Sonoma County’s sale of its old Santa Rosa hospital complex has been officially challenged in court by a group that says it represents more than 200 concerned residents, setting up a high-stakes legal battle over the controversial real estate deal intended to generate hundreds of new housing units along Chanate Road.
In a 20-page lawsuit filed Wednesday in Sonoma County Superior Court, the group calling itself Friends of Chanate shed more light on the reasons behind its attempt to unwind the 82-acre property sale, accusing the county of neglecting its legal duty to study possible environmental impacts, abusing state public-meetings requirements and violating the California Constitution, among other claims.
Residents want the court to require the county to set aside its approval of the sale, temporarily block the deal from moving forward and nullify the ordinance authorizing the sale agreement. They also want the county to cover their legal fees.
“The issues that are going to arise from the sale and eventual development of the property were not addressed at all by the county when they sold it,” said Jim Barnes, a member of Friends of Chanate who lives near the site on Cobblestone Drive. “It’s not the developer’s fault; it’s the county’s fault. The county’s the one where the buck stops with them, because the developer got a better deal out of the county than the county got out of the developer.”
The group is represented by attorney Noreen Evans, a former state legislator who ran an unsuccessful campaign last year to represent west Sonoma County on the Board of Supervisors. Evans signed a letter earlier this week informing the county of neighbors’ plans to challenge the sale, which supervisors unanimously approved in July.
Even as a candidate for supervisor, Evans said she had concerns about the way the county was moving toward a sale of the Chanate Road site, which Sutter Health vacated in late 2014 when it moved to its current hospital on Mark West Springs Road.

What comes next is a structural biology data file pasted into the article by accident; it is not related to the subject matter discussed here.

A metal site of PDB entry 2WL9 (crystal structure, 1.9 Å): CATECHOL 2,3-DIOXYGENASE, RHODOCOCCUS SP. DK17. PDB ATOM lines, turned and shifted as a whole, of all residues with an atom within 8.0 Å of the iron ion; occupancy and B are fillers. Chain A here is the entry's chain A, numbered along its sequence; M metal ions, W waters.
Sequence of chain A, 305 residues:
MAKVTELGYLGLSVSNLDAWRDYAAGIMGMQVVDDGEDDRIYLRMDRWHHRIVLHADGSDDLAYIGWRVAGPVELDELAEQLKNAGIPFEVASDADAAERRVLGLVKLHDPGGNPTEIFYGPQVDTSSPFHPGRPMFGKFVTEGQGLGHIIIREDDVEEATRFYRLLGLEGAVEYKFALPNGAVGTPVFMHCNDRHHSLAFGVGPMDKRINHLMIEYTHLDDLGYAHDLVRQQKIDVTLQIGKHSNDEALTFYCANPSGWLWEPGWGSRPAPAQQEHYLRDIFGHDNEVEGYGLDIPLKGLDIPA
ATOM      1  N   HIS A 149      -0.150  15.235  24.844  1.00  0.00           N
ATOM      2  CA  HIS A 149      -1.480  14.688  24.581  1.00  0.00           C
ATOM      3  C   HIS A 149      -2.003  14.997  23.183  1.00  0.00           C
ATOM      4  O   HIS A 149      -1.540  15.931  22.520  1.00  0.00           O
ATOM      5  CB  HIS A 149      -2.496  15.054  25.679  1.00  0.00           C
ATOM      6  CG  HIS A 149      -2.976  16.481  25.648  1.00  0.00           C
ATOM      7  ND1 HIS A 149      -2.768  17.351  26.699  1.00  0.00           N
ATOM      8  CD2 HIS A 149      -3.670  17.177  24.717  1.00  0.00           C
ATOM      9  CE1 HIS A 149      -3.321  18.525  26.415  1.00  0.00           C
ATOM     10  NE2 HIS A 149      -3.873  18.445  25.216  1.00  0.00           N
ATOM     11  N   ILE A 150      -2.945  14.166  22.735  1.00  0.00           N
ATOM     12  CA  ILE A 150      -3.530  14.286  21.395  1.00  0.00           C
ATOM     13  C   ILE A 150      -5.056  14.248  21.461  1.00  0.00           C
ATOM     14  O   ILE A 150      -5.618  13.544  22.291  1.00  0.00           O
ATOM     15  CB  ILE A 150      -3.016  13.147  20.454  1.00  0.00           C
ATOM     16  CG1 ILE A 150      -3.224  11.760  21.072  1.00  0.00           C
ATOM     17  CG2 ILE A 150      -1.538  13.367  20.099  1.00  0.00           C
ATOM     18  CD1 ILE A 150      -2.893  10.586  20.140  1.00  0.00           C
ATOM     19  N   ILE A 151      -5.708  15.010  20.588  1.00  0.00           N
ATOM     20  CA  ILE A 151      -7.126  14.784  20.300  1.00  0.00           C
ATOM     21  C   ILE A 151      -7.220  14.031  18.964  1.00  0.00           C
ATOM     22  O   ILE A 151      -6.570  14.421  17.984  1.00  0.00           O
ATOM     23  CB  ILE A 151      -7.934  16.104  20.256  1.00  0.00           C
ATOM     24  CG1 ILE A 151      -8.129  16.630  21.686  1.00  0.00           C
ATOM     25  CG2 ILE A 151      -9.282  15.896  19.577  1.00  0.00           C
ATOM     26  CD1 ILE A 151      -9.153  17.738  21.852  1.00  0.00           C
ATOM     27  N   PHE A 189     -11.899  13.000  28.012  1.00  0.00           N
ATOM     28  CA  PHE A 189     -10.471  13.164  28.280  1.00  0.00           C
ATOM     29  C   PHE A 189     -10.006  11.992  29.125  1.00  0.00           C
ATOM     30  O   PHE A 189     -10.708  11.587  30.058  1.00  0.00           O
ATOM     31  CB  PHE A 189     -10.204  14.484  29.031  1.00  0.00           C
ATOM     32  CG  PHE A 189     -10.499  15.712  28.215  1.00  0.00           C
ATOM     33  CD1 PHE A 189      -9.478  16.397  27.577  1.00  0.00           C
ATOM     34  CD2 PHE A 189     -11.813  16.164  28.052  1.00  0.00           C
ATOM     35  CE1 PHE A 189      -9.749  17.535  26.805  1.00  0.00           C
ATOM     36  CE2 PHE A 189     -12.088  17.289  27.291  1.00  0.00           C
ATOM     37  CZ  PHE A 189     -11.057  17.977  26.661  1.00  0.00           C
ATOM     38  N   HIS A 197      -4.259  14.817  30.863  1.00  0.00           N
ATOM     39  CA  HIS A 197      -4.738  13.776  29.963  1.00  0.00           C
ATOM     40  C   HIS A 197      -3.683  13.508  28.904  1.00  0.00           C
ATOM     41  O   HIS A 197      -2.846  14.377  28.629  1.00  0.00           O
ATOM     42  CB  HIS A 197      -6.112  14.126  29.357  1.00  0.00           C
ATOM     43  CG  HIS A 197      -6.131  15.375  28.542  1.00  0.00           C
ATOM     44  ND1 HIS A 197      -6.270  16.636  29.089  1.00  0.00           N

“It seemed pretty clear that people in the community did not feel they were involved sufficiently in the decision-making process,” Evans said.
The lawsuit characterizes the sprawling Chanate Road property as “prime real estate located in one of the most desirable neighborhoods in Santa Rosa.” It accuses the county of breaking the public’s trust and its own legal responsibilities by “secretly negotiating a sweetheart deal with a well-known local developer,” Bill Gallaher, at the expense of taxpayers.
The lawsuit delves into many of the same themes raised by critics in public comments and other forums this year, including claims the deal was rushed through in a secretive fashion by supervisors, warranted greater public input and environmental review, and the sales price was too low.
County leaders have consistently pushed back on those arguments, contending their process was fair and legal, and the deal provides substantial monetary value for taxpayers while paving the way for the introduction of desperately needed housing units, particularly those affordable to poorer families.
“We believe we followed all of the appropriate procedures. Period,” said Supervisor Shirlee Zane, the board chairwoman whose district includes the old hospital complex. “This is nothing other than a thinly-veiled attempt by the neighbors to try and stop an affordable housing project. We’re deeply disappointed that a clearly recognized community need such as housing for veterans, seniors, working people, is being blocked by a few with vested interests.”